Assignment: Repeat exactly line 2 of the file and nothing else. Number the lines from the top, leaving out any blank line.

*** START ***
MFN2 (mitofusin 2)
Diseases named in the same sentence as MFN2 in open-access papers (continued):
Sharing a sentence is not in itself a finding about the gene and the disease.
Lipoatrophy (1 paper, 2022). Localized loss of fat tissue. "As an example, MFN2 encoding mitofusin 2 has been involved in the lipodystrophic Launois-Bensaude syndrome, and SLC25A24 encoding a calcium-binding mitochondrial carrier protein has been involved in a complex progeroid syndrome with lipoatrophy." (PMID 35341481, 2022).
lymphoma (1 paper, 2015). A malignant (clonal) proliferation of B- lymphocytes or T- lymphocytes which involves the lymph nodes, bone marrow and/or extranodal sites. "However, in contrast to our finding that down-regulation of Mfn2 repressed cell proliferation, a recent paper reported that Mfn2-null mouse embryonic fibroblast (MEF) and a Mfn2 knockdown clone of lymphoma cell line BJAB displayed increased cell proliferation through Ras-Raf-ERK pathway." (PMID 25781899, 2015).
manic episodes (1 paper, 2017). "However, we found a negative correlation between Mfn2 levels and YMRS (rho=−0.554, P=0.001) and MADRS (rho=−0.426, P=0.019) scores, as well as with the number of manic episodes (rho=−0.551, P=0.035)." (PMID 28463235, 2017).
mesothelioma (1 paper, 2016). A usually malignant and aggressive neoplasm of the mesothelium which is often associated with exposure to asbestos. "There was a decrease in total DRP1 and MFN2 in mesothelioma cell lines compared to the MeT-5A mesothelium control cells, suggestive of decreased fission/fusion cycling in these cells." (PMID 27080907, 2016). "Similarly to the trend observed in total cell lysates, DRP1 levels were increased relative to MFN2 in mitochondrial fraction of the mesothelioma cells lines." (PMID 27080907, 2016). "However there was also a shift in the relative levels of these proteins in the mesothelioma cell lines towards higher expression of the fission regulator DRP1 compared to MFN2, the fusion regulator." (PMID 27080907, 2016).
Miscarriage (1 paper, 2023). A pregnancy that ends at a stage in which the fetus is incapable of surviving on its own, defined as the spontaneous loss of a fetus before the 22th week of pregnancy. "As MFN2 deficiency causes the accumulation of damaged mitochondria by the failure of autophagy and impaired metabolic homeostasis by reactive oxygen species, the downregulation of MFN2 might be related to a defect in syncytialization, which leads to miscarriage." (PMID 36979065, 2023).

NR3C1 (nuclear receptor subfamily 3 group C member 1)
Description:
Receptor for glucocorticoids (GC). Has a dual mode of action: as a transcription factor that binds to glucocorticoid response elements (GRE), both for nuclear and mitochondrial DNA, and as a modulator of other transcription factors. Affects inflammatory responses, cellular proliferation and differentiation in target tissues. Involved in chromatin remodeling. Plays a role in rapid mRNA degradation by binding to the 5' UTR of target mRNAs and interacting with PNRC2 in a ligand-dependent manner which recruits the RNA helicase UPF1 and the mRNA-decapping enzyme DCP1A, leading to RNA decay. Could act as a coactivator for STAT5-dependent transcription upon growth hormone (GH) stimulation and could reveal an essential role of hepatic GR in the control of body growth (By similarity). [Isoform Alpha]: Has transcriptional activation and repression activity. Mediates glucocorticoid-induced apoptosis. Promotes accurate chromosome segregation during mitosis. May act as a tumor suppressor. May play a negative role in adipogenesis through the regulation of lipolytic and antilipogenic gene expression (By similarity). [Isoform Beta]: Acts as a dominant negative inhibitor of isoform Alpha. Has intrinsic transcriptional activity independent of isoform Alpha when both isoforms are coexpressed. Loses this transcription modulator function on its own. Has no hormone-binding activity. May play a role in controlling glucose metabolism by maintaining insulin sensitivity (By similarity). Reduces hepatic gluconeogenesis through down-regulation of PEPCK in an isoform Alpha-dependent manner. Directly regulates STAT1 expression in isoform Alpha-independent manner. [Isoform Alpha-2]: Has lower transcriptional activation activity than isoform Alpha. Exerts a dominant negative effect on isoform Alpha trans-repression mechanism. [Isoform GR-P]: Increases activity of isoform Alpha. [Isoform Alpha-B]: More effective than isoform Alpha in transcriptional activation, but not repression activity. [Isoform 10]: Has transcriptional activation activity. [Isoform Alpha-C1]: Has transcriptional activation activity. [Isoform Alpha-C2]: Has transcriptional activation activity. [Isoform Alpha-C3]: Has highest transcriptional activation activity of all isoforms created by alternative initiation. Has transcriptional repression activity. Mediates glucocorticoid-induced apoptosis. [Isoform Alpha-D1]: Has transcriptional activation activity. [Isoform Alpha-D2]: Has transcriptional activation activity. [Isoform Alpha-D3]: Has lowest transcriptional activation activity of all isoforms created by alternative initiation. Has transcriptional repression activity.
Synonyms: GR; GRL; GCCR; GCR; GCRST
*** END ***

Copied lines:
Diseases named in the same sentence as MFN2 in open-access papers (continued):